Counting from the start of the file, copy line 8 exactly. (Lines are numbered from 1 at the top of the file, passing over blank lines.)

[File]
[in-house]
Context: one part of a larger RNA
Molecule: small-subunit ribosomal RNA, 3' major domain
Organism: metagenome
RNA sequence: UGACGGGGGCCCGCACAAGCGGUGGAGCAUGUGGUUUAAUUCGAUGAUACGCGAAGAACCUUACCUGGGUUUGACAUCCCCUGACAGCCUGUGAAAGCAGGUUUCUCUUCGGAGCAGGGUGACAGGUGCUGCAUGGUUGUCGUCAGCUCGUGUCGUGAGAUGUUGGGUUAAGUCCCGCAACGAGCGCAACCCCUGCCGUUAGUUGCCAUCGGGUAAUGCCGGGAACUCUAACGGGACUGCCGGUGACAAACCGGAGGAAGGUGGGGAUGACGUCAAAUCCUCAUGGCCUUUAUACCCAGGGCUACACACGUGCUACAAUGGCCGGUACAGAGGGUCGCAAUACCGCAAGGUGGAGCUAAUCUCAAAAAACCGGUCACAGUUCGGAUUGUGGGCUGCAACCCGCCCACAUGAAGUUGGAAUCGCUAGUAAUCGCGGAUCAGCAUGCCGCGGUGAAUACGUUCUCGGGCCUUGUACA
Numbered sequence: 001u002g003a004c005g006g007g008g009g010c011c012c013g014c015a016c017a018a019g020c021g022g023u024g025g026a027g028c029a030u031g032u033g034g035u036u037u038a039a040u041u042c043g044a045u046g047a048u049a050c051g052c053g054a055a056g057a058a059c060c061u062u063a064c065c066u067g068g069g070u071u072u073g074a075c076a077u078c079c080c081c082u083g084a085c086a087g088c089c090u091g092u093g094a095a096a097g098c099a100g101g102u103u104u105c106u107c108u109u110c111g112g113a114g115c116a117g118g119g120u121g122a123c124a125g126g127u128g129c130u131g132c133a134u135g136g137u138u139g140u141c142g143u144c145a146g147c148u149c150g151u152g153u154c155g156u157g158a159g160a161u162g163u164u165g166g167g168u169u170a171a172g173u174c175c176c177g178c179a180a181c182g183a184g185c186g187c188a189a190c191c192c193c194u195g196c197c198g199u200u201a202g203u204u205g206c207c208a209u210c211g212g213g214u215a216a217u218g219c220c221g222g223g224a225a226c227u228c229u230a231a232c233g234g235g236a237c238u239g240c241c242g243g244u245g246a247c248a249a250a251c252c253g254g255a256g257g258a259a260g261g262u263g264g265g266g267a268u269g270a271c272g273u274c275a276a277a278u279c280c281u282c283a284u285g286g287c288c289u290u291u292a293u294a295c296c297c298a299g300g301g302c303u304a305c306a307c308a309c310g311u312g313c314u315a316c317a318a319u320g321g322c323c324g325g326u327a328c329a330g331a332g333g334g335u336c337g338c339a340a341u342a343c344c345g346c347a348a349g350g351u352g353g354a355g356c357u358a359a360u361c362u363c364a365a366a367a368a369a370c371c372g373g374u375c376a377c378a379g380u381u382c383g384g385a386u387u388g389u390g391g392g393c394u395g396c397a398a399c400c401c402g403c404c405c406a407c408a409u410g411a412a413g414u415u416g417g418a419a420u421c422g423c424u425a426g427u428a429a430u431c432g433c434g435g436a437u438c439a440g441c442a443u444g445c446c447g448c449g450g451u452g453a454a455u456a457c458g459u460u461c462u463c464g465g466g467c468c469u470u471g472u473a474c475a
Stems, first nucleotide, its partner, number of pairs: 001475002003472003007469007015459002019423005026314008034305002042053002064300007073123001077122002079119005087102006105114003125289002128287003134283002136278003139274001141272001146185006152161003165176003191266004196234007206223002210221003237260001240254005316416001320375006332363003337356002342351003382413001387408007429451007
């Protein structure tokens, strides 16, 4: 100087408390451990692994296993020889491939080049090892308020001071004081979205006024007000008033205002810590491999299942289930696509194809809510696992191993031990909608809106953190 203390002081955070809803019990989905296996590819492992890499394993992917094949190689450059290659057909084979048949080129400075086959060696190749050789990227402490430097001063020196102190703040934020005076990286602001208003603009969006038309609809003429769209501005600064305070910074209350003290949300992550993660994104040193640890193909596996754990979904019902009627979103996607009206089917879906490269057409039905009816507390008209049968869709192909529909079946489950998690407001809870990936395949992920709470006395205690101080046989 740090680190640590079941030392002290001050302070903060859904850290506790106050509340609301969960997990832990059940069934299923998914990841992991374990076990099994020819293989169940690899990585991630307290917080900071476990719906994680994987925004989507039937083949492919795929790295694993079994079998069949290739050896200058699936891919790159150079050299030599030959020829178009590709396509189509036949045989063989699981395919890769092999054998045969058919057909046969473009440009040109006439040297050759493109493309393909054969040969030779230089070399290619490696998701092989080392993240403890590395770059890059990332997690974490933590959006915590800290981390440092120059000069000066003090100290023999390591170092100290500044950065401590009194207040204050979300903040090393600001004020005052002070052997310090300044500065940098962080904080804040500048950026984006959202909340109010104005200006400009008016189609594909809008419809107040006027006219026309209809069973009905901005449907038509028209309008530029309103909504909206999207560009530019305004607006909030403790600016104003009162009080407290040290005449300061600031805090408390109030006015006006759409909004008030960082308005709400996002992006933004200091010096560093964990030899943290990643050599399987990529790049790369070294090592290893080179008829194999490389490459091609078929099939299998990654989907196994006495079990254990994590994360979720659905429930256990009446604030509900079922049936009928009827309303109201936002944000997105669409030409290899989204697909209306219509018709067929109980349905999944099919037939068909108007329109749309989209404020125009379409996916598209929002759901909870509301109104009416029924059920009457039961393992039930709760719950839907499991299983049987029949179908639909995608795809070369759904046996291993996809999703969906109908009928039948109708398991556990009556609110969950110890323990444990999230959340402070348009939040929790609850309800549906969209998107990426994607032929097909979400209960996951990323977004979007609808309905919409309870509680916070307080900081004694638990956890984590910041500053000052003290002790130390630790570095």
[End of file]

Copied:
């Protein structure tokens, strides 16, 4: 100087408390451990692994296993020889491939080049090892308020001071004081979205006024007000008033205002810590491999299942289930696509194809809510696992191993031990909608809106953190 203390002081955070809803019990989905296996590819492992890499394993992917094949190689450059290659057909084979048949080129400075086959060696190749050789990227402490430097001063020196102190703040934020005076990286602001208003603009969006038309609809003429769209501005600064305070910074209350003290949300992550993660994104040193640890193909596996754990979904019902009627979103996607009206089917879906490269057409039905009816507390008209049968869709192909529909079946489950998690407001809870990936395949992920709470006395205690101080046989 740090680190640590079941030392002290001050302070903060859904850290506790106050509340609301969960997990832990059940069934299923998914990841992991374990076990099994020819293989169940690899990585991630307290917080900071476990719906994680994987925004989507039937083949492919795929790295694993079994079998069949290739050896200058699936891919790159150079050299030599030959020829178009590709396509189509036949045989063989699981395919890769092999054998045969058919057909046969473009440009040109006439040297050759493109493309393909054969040969030779230089070399290619490696998701092989080392993240403890590395770059890059990332997690974490933590959006915590800290981390440092120059000069000066003090100290023999390591170092100290500044950065401590009194207040204050979300903040090393600001004020005052002070052997310090300044500065940098962080904080804040500048950026984006959202909340109010104005200006400009008016189609594909809008419809107040006027006219026309209809069973009905901005449907038509028209309008530029309103909504909206999207560009530019305004607006909030403790600016104003009162009080407290040290005449300061600031805090408390109030006015006006759409909004008030960082308005709400996002992006933004200091010096560093964990030899943290990643050599399987990529790049790369070294090592290893080179008829194999490389490459091609078929099939299998990654989907196994006495079990254990994590994360979720659905429930256990009446604030509900079922049936009928009827309303109201936002944000997105669409030409290899989204697909209306219509018709067929109980349905999944099919037939068909108007329109749309989209404020125009379409996916598209929002759901909870509301109104009416029924059920009457039961393992039930709760719950839907499991299983049987029949179908639909995608795809070369759904046996291993996809999703969906109908009928039948109708398991556990009556609110969950110890323990444990999230959340402070348009939040929790609850309800549906969209998107990426994607032929097909979400209960996951990323977004979007609808309905919409309870509680916070307080900081004694638990956890984590910041500053000052003290002790130390630790570095």